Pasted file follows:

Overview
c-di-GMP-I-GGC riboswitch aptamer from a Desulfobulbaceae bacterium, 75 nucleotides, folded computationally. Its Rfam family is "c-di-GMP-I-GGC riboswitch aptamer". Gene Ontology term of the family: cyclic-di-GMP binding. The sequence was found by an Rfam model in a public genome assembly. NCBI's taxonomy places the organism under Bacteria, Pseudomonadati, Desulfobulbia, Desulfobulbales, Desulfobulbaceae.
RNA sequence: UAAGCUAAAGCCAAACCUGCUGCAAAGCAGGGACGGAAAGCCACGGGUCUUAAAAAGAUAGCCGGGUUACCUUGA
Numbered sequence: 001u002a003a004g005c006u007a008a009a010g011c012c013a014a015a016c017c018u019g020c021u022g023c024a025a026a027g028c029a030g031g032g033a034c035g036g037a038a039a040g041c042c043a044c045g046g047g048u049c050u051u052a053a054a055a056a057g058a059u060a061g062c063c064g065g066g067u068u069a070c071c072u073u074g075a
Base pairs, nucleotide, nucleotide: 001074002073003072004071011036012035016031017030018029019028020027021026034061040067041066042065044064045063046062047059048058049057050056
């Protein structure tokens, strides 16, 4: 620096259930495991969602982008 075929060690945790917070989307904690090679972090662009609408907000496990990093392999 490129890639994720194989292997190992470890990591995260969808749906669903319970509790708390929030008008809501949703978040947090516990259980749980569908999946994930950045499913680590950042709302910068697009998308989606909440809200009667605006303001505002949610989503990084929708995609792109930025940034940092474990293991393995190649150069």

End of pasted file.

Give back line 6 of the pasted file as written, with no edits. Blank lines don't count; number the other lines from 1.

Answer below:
């Protein structure tokens, strides 16, 4: 620096259930495991969602982008 075929060690945790917070989307904690090679972090662009609408907000496990990093392999 490129890639994720194989292997190992470890990591995260969808749906669903319970509790708390929030008008809501949703978040947090516990259980749980569908999946994930950045499913680590950042709302910068697009998308989606909440809200009667605006303001505002949610989503990084929708995609792109930025940034940092474990293991393995190649150069």